Functional Defect Conferred by the Parkinson's Disease-Causing α-Synuclein (Ala30Pro) Mutation
The association of missense mutations in the α-synuclein gene to heritable Parkinson’s diesease (PD) indicates that dysfunction of normal α-synuclein metabolism, or novel gain-of-functions by the mutant peptides, can elicit early-onset PD (1,2). The accumulation of α-synuclein in nerve cell Lewy bodies of the common sporadic PD suggests a wider role for α-synuclein in the development of PD (3). However, investigations into the loss and gain of functions caused by the specific mutations have been sparse, although an increased fibrillogenic potential have been reported (4,5). We have shown that a fraction of α-synuclein is moved by fast axonal transport to the synaptic terminus (6,7). Fast axonal transport is mediated by the motor-driven movement of vesicular structures along microtubules. By studying the interaction between α-synuclein and brain vesicles we discovered that the Ala30Pro mutation inhibits the interaction between mutant a-synuclein and brain vesicles (6). Hypothetically, this inhibitory effect could perturb the fast axonal transport of α-synuclein thus increasing its concentration in the cell body where it may aggregate into Lewy bodies. The technique described in this chapter is modified from Brown & Rose (8) and allows the study of interactions between α-synuclein and brain vesicles and therefore the functional effects of pathogenic point mutations or deletions of specific domains. Information on the following points can be found in Jensen et al. (6,9) and references therein: (1) Mutagenesis, expression, and purification of recombinant human α-synucleins and (2) methodology for performing sodium dodecyl sulfate (SDS) gel electrophoresis and electroblotting.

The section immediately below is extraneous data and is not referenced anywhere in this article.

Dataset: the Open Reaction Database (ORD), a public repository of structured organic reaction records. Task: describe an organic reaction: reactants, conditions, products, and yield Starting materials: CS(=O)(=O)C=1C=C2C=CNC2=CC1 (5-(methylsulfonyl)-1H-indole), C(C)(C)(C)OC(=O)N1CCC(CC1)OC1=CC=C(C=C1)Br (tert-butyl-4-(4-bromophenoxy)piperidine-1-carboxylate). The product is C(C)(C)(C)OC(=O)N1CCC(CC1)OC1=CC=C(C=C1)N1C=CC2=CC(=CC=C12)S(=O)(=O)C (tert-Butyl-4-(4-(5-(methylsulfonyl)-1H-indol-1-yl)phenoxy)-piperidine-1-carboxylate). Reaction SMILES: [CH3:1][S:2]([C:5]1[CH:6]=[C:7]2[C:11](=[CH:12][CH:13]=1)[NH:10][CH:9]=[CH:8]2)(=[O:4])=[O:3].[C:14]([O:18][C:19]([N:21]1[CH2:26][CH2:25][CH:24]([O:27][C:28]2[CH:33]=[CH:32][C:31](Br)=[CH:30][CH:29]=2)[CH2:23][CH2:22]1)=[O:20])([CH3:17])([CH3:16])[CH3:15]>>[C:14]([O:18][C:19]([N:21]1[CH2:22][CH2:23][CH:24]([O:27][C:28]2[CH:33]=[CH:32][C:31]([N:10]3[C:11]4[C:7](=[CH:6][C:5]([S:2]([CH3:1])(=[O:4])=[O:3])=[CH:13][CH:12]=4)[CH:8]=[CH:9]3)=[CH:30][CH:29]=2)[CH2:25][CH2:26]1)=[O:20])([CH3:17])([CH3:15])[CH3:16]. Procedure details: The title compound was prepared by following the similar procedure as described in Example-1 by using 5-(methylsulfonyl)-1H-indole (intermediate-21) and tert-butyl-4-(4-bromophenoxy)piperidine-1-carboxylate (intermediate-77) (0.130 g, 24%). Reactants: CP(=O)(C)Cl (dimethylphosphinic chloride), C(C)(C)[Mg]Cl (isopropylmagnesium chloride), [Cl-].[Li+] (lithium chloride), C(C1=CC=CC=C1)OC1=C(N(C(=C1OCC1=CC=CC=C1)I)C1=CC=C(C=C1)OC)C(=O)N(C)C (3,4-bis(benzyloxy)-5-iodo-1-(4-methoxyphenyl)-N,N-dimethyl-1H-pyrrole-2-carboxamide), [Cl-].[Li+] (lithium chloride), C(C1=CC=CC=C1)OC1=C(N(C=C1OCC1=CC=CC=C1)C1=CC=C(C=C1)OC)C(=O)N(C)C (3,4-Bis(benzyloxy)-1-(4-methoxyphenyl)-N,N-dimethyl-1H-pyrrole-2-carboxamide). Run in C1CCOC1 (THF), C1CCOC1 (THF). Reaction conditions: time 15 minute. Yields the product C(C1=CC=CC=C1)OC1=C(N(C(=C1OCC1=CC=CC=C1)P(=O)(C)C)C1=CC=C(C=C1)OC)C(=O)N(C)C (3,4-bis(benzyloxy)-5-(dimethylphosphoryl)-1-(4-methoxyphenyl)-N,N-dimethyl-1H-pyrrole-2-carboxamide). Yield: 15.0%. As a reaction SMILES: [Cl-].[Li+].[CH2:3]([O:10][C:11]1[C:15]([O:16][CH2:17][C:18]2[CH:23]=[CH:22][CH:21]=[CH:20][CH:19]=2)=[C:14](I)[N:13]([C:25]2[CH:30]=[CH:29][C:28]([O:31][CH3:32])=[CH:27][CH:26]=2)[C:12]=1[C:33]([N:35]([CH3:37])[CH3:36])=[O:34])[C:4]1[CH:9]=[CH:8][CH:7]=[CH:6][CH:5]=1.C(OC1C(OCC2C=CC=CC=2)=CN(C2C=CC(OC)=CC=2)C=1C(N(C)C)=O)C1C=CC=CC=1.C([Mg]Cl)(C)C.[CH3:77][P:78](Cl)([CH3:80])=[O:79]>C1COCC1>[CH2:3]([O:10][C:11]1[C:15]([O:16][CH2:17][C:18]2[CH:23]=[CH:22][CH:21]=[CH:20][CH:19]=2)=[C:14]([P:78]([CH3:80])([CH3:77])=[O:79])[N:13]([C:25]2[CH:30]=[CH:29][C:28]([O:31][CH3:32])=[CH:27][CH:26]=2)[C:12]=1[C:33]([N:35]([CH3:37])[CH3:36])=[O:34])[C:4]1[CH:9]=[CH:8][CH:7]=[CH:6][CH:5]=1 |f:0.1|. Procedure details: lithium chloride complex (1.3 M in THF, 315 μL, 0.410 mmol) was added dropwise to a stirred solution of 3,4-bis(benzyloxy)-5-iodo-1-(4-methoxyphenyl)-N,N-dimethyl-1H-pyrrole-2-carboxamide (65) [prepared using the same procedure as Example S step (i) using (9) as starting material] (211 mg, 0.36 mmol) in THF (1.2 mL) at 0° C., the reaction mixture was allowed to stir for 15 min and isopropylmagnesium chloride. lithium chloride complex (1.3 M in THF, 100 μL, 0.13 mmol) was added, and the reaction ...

KeywordsVortex Sucrose Glycerol Acetone Urea